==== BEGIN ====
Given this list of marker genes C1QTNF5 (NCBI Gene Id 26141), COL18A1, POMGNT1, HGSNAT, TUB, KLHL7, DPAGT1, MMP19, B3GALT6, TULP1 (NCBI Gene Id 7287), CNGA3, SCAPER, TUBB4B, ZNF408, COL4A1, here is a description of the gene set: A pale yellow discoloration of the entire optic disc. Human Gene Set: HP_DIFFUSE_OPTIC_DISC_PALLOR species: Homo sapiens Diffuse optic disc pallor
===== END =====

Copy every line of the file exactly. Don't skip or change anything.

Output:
Given this list of marker genes C1QTNF5 (NCBI Gene Id 26141), COL18A1, POMGNT1, HGSNAT, TUB, KLHL7, DPAGT1, MMP19, B3GALT6, TULP1 (NCBI Gene Id 7287), CNGA3, SCAPER, TUBB4B, ZNF408, COL4A1, here is a description of the gene set: A pale yellow discoloration of the entire optic disc. Human Gene Set: HP_DIFFUSE_OPTIC_DISC_PALLOR species: Homo sapiens Diffuse optic disc pallor